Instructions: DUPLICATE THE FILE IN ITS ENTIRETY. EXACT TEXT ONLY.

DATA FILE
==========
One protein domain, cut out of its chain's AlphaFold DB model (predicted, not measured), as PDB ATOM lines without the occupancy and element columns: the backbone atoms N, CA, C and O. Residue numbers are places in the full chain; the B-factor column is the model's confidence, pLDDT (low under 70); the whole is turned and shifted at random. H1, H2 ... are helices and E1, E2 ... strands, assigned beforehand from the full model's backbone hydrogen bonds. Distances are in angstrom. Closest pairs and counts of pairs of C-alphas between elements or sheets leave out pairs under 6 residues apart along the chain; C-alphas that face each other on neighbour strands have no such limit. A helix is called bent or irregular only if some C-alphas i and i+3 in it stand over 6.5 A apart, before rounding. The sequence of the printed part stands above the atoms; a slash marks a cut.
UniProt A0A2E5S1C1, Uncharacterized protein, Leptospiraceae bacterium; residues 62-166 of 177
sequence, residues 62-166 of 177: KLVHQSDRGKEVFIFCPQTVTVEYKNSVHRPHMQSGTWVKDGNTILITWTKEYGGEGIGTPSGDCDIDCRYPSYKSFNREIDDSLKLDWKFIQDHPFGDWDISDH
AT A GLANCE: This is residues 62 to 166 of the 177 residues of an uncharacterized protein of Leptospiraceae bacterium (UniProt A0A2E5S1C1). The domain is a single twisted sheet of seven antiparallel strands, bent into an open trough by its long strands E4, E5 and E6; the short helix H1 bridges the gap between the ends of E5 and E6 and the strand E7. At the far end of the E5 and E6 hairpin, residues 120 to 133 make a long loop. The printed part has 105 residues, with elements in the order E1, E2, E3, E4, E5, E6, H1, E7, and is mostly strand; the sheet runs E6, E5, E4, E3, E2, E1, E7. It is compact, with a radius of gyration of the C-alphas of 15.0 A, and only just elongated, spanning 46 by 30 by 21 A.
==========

One protein domain, cut out of its chain's AlphaFold DB model (predicted, not measured), as PDB ATOM lines without the occupancy and element columns: the backbone atoms N, CA, C and O. Residue numbers are places in the full chain; the B-factor column is the model's confidence, pLDDT (low under 70); the whole is turned and shifted at random. H1, H2 ... are helices and E1, E2 ... strands, assigned beforehand from the full model's backbone hydrogen bonds. Distances are in angstrom. Closest pairs and counts of pairs of C-alphas between elements or sheets leave out pairs under 6 residues apart along the chain; C-alphas that face each other on neighbour strands have no such limit. A helix is called bent or irregular only if some C-alphas i and i+3 in it stand over 6.5 A apart, before rounding. The sequence of the printed part stands above the atoms; a slash marks a cut.
UniProt A0A2E5S1C1, Uncharacterized protein, Leptospiraceae bacterium; residues 62-166 of 177
sequence, residues 62-166 of 177: KLVHQSDRGKEVFIFCPQTVTVEYKNSVHRPHMQSGTWVKDGNTILITWTKEYGGEGIGTPSGDCDIDCRYPSYKSFNREIDDSLKLDWKFIQDHPFGDWDISDH
AT A GLANCE: This is residues 62 to 166 of the 177 residues of an uncharacterized protein of Leptospiraceae bacterium (UniProt A0A2E5S1C1). The domain is a single twisted sheet of seven antiparallel strands, bent into an open trough by its long strands E4, E5 and E6; the short helix H1 bridges the gap between the ends of E5 and E6 and the strand E7. At the far end of the E5 and E6 hairpin, residues 120 to 133 make a long loop. The printed part has 105 residues, with elements in the order E1, E2, E3, E4, E5, E6, H1, E7, and is mostly strand; the sheet runs E6, E5, E4, E3, E2, E1, E7. It is compact, with a radius of gyration of the C-alphas of 15.0 A, and only just elongated, spanning 46 by 30 by 21 A.